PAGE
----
By Ed Brock
Being 77 years old and alone, Ruby Williams likes the security of living in a house surrounded by a barbed wire topped fence that would make some prisons jealous.
Her husband Daniel William, who died in September, had the fence built in 1996 shortly after a new high density housing development was built next door to the house where they'd lived for over 50 years.
"Our kids all wanted us to move. My husband said, 'No, we've been here too long,'" Williams said. "There are just so many kids and teenagers in the houses so we decided we didn't want no trouble with them."
Williams may be the last person in Forest Park to own such a fence.
Last Tuesday night the Forest Park City Council passed an ordinance banning barbed wire, razor wire or electric fences (the latter does not include "invisible" fences for dogs) in residential areas. For some time, before the passage of the ordinance, several people called the city asking for permission to put up such a fence, said Steve Pearson, Forest Park's director of planning building and zoning.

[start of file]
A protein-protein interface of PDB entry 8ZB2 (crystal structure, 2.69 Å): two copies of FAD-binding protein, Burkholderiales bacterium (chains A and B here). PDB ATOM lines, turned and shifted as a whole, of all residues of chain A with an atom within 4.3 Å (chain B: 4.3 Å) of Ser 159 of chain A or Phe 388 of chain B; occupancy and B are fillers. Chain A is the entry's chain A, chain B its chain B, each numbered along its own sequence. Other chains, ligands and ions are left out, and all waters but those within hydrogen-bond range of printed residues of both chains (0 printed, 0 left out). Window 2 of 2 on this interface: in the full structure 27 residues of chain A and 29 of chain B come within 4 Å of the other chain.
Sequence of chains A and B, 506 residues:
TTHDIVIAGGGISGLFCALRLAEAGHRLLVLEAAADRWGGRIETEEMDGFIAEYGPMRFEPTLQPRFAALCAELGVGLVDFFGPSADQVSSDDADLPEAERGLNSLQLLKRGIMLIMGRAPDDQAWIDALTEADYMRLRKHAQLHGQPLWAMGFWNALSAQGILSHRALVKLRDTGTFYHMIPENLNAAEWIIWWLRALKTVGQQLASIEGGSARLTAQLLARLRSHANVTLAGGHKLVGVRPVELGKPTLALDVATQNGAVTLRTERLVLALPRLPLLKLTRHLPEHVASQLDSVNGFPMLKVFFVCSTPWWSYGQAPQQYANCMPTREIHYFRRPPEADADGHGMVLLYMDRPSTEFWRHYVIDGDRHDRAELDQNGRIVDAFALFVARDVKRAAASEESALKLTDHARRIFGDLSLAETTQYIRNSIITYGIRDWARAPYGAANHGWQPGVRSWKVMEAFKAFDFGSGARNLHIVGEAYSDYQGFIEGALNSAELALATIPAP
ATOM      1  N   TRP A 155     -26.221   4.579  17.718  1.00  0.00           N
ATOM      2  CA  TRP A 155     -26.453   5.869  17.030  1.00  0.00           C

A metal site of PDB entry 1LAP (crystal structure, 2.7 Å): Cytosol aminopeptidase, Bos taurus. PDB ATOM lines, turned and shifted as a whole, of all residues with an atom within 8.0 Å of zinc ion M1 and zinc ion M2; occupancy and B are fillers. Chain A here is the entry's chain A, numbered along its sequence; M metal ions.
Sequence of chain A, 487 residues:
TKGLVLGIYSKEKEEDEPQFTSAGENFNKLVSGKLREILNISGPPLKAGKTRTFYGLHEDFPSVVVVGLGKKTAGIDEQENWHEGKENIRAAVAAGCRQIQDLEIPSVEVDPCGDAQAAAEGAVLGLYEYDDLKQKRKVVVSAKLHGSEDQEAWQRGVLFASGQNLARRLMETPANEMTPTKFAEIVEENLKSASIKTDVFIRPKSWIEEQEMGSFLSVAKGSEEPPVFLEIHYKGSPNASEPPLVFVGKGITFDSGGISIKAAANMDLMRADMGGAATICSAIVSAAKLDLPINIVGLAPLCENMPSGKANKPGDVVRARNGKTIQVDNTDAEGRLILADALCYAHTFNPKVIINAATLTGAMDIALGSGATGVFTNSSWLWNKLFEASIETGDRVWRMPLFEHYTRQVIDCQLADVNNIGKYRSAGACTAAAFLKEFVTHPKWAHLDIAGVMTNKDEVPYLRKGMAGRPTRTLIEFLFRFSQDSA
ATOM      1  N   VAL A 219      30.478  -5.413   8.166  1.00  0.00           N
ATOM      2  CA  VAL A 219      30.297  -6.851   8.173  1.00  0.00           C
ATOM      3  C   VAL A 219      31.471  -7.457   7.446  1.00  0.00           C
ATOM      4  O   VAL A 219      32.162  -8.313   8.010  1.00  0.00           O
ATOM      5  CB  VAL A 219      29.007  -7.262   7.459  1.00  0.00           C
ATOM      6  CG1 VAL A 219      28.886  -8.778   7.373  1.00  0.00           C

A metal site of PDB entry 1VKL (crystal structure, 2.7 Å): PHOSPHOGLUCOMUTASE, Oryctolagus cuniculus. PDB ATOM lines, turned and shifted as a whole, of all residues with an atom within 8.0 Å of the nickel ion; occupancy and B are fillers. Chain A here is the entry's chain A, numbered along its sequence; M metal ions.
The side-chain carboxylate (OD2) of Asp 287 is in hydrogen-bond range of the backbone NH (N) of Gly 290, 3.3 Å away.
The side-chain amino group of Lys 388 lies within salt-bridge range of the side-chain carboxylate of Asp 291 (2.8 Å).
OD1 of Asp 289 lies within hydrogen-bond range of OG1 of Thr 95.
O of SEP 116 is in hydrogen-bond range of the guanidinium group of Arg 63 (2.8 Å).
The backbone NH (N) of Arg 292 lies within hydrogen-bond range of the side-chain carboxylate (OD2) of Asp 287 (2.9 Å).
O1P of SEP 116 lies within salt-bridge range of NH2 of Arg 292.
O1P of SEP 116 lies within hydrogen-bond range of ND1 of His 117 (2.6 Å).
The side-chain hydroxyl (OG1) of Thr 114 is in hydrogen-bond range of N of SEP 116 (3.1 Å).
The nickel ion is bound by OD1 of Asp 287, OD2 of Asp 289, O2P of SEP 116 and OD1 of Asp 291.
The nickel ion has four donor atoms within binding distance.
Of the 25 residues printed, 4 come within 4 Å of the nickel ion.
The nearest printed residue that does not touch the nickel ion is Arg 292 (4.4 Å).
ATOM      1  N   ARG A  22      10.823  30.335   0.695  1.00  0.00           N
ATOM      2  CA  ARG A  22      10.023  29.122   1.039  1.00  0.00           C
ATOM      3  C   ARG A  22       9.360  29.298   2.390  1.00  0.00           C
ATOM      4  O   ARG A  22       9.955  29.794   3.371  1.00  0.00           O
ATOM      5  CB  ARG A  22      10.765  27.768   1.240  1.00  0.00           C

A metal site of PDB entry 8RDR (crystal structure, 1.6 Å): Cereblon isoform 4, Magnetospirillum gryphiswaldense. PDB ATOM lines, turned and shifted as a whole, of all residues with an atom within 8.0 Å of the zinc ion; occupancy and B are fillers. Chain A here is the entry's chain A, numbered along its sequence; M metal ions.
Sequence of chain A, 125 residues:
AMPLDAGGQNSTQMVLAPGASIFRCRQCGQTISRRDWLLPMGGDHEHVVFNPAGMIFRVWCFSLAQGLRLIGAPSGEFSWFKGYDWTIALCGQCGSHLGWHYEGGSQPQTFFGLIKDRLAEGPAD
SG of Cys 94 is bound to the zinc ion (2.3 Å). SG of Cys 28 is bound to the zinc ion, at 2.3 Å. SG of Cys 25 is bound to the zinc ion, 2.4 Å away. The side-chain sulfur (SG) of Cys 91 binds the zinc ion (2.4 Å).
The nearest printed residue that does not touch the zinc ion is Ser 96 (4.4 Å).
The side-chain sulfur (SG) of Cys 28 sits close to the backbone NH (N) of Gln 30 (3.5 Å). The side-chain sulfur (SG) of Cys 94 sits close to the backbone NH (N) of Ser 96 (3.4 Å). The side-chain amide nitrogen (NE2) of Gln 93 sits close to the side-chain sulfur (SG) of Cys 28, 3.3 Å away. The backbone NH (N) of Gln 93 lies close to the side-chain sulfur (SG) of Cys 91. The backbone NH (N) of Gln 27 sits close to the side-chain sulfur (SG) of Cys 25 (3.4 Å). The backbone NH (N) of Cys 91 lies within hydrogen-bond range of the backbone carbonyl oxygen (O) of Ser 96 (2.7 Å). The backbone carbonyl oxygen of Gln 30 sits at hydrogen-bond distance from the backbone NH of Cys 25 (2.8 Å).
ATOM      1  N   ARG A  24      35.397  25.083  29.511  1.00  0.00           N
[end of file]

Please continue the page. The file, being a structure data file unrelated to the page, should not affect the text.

"A lot of people have pit bulls," Pearson said. "Some people want to put (fences) up to keep people out of their yards and some people want them to keep dogs inside the yard."
Before the ordinance Pearson would have to tell those making the request that the city had no code regulating the fences and therefore no say over whether they could be erected. He would, however, urge them to check with their homeowners insurance to see how much it would cost them to cover possible injuries caused by the fences.
Nobody else had actually built a fence like Williams', Pearson said. Concern that the fences could cause an injury to a child or pet is one reason the city passed the ordinance, he added, but there's also the aesthetic issue to consider.
"It looks like a prison," Pearson said of Williams' fence. "It looks awful."
The fence doesn't bother Hector Hernandez who lives across the street from Williams.
"I guess it's for their security," Hernandez said.
Another neighbor, Jesus Sarafin, also isn't worried about the fence, but he would like it if it was covered in some way.
William Alger lives next door to Williams and said he's built a privacy fence on the side of his house opposite Williams because he's had conflicts with the neighbor on that side.
Williams, whose fence is "grandfathered in" and therefore not affected by the new ordinance, said so far she hasn't had any problems with anybody being injured on the fence.
Alger's not too worried about Williams' fence causing harm to his children.
"My kids know to leave it alone," Alger said.